The death threats have returned for Miami Dolphins receiver Kenny Stills in the wake of his public questioning of team owner Stephen Ross, who is hosting a fundraiser for President Donald Trump in the Hamptons on Friday.
Stills was publicly critical of Ross, who has claimed to be a champion of equality but is holding the event — entry price: up to $250,000 per person — for Trump, whose policies frequently take a whack at equality.
‘Five to 10’ threats
On Thursday night, after the Dolphins’ preseason opener against the Atlanta Falcons, Stills addressed the situation with media. He stood firm in his criticism of Ross.
“If you’re going to associate with bad people, then people are going to know about it,” Stills said, via the Miami Herald. “I think there’s ways you can support candidates without it being so public and without it being at your personal, private residence. I put it out there so everybody could see it.”
Stills said he’s received “five to 10” death threats on social media in recent days.
But they’re not the first he’s received. Stills also got death threats when he made the decision to follow Colin Kaepernick and kneel during the playing of the national anthem to protest racial injustice. Stills has a long record of work in the Miami community, including with police departments.
“It is what it is,” Stills said of having his life threatened for using his First Amendment rights as an American citizen. “I’ll be OK.”
‘It’s about the human being’
Not long after news came on Wednesday that Ross was hosting the fundraiser, Stills tweeted a screen grab from the RISE (Ross Initiative in Sports for Equality) website and its mission statement, which says in part that it is working “to eliminate racial discrimination, champion social justice and improve racial relations.”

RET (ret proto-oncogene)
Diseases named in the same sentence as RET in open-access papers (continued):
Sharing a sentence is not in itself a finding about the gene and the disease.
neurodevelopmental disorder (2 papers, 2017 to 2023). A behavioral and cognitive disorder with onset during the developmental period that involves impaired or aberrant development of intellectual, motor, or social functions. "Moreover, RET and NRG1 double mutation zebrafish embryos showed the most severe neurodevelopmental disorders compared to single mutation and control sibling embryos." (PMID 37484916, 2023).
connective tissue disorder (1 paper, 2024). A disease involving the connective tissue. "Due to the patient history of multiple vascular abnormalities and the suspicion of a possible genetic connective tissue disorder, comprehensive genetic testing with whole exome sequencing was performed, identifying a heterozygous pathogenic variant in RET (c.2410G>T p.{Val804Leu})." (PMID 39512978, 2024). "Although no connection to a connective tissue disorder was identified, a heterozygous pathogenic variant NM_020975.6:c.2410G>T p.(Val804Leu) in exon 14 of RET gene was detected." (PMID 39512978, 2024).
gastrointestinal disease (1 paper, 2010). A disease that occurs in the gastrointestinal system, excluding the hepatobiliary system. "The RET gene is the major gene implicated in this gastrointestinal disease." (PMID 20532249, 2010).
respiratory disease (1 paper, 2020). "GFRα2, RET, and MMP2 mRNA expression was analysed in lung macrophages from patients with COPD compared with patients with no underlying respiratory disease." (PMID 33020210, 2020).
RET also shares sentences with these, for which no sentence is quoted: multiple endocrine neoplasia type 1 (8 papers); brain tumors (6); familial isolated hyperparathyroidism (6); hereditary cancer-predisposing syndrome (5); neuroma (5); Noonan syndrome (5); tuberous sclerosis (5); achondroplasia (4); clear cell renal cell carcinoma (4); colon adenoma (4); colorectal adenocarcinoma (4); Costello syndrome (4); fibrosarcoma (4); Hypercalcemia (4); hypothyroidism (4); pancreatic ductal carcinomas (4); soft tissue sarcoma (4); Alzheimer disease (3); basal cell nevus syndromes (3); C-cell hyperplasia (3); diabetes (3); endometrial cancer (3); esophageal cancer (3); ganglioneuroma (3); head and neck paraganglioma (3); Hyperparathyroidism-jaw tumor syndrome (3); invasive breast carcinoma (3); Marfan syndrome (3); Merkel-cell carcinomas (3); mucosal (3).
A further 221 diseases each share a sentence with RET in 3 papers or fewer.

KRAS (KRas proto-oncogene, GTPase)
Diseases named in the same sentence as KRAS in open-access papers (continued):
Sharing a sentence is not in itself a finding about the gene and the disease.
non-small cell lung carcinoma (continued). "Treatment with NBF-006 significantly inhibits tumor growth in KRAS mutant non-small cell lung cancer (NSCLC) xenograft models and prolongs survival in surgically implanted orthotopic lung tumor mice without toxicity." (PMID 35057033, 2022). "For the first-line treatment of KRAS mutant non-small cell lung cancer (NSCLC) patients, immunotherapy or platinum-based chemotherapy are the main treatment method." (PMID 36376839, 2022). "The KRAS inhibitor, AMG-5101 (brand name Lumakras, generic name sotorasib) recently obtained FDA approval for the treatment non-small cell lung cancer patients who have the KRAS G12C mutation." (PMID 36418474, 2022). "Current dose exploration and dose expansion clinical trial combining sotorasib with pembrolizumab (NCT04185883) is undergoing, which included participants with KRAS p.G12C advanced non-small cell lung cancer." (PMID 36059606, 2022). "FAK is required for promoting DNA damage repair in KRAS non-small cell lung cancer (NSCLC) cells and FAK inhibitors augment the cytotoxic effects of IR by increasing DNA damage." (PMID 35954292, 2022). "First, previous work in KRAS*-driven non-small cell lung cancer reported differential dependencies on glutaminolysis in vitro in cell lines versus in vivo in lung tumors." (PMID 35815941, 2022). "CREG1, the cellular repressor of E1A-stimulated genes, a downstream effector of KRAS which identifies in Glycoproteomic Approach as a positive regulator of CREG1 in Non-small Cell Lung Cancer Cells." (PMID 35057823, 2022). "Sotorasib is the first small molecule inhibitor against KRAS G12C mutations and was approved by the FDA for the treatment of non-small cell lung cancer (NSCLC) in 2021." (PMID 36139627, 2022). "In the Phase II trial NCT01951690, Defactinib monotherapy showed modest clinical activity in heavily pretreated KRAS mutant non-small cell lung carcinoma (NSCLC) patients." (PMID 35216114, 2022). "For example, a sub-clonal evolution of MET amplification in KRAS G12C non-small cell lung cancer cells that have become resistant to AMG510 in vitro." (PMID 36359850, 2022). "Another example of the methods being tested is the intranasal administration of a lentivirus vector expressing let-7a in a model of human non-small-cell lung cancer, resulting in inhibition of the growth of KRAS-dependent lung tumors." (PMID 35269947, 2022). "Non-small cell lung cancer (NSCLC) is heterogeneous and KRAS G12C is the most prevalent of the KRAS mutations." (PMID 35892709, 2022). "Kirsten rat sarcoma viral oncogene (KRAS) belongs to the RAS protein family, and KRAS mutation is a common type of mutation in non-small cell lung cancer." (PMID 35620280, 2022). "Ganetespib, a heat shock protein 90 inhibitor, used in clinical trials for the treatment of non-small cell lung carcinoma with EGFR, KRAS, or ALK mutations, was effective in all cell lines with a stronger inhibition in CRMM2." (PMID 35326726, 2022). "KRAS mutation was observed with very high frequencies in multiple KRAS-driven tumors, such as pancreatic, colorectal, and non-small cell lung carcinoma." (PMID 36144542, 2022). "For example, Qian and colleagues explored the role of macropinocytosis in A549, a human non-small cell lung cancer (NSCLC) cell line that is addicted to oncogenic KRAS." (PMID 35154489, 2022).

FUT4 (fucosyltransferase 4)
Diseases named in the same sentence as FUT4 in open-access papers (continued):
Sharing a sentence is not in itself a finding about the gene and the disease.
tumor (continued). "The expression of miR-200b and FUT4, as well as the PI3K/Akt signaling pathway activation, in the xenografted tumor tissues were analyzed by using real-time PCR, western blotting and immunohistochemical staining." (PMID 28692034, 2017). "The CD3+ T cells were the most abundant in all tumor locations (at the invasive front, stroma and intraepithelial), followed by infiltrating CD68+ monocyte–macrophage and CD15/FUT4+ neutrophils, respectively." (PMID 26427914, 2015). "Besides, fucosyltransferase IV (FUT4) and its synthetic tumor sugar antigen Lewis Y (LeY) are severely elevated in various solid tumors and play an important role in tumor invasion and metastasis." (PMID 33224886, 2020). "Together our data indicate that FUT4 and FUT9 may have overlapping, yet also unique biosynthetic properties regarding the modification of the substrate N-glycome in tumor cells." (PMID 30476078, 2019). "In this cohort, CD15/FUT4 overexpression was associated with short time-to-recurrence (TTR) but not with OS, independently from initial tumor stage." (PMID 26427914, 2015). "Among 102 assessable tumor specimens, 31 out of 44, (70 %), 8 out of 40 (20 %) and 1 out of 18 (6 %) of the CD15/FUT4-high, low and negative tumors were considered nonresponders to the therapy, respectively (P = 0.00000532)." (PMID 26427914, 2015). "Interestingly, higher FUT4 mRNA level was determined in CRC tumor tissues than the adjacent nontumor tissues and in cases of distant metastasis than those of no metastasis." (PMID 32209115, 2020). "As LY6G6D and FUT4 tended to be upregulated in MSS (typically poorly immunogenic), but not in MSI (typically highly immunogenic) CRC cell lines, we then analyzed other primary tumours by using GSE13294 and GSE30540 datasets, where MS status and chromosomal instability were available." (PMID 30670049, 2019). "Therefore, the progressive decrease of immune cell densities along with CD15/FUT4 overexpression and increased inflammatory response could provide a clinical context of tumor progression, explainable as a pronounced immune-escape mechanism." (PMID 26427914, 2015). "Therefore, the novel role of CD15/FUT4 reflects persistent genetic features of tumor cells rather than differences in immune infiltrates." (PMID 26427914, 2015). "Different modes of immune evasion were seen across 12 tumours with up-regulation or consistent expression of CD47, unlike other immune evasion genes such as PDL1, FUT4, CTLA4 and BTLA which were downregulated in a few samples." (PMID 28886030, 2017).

“You can’t have a non-profit with this mission statement then open your doors to Trump,” Stills wrote.
Stills said he doesn’t want to be released or traded, though he acknowledged that could happen, and understands the frustrations of Equinox and SoulCycle clients, other companies Ross owns, who are boycotting the fitness centers.
But he needs to understand how Ross can both champion racial reconciliation and support a man Stills says is “against all the things that [Ross is] trying to work towards.”
Stills added: “It’s never been about politics. It’s more just about the human being. I know some people think that you don’t say those types of things to your boss, but for me, it’s just a human being. If you say you’re going to be about something, let’s be about it.”
Brian Flores wishes Stills had addressed Ross privately
Dolphins’ rookie head coach Brian Flores, who has already dealt with a litany of issues in the few months he’s been with Miami, seemed bothered by the fact that Stills didn’t speak with Ross privately before going public with his feelings.
“The one thing I said to Kenny was that I understand where Kenny is coming from. He wants to be a voice,” Flores said. “I talked to him about that a couple of weeks ago. I understand him wanting to be a voice for people who don’t have a voice. I respect that. My conversation with Kenny, I asked him why he didn’t talk to the owner? Why didn’t he talk to Steve first before putting something out?
“And I think that’s something we have to do more of. There has to be more communication, more conversation, more ... just more communication if we really want to make change. I wish he would have done that. I told him that. But, yeah, I talked to Kenny.”
Stills said, “Maybe I shouldn’t have done it on social media, on Twitter, but I did.”
The 27-year-old Stills, a New Orleans Saints draft pick in 2013 who has been with the Dolphins since 2015, said he was disappointed but not surprised to learn of Ross’ decision to raise money for Trump. Over the last year, he’s distanced himself from the RISE Initiative, “just based off of a gut feeling that I’ve had.”
He maintained that he believed Ross is “trying” to be an ally in the fight for social justice, “but I don’t believe that you can play both sides.”
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